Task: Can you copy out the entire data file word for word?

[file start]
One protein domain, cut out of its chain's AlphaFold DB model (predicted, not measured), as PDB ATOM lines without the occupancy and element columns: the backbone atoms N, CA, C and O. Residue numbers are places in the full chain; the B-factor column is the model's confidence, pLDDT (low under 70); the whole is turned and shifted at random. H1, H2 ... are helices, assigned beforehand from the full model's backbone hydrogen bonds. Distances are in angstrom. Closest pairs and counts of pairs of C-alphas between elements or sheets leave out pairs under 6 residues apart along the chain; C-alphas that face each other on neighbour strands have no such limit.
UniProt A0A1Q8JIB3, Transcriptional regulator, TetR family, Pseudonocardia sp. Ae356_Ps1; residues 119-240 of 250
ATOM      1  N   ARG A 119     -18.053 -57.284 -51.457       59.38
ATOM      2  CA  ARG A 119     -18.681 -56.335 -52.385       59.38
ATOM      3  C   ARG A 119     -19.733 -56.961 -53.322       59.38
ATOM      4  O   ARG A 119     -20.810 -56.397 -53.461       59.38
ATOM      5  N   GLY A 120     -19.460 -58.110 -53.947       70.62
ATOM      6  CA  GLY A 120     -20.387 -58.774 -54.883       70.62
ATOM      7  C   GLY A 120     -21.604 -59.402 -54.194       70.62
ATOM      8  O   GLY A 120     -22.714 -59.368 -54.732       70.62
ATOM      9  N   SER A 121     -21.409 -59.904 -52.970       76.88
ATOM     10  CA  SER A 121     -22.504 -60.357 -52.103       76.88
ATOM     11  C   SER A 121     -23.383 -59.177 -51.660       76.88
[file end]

One protein domain, cut out of its chain's AlphaFold DB model (predicted, not measured), as PDB ATOM lines without the occupancy and element columns: the backbone atoms N, CA, C and O. Residue numbers are places in the full chain; the B-factor column is the model's confidence, pLDDT (low under 70); the whole is turned and shifted at random. H1, H2 ... are helices, assigned beforehand from the full model's backbone hydrogen bonds. Distances are in angstrom. Closest pairs and counts of pairs of C-alphas between elements or sheets leave out pairs under 6 residues apart along the chain; C-alphas that face each other on neighbour strands have no such limit.
UniProt A0A1Q8JIB3, Transcriptional regulator, TetR family, Pseudonocardia sp. Ae356_Ps1; residues 119-240 of 250
ATOM      1  N   ARG A 119     -18.053 -57.284 -51.457       59.38
ATOM      2  CA  ARG A 119     -18.681 -56.335 -52.385       59.38
ATOM      3  C   ARG A 119     -19.733 -56.961 -53.322       59.38
ATOM      4  O   ARG A 119     -20.810 -56.397 -53.461       59.38
ATOM      5  N   GLY A 120     -19.460 -58.110 -53.947       70.62
ATOM      6  CA  GLY A 120     -20.387 -58.774 -54.883       70.62
ATOM      7  C   GLY A 120     -21.604 -59.402 -54.194       70.62
ATOM      8  O   GLY A 120     -22.714 -59.368 -54.732       70.62
ATOM      9  N   SER A 121     -21.409 -59.904 -52.970       76.88
ATOM     10  CA  SER A 121     -22.504 -60.357 -52.103       76.88
ATOM     11  C   SER A 121     -23.383 -59.177 -51.660       76.88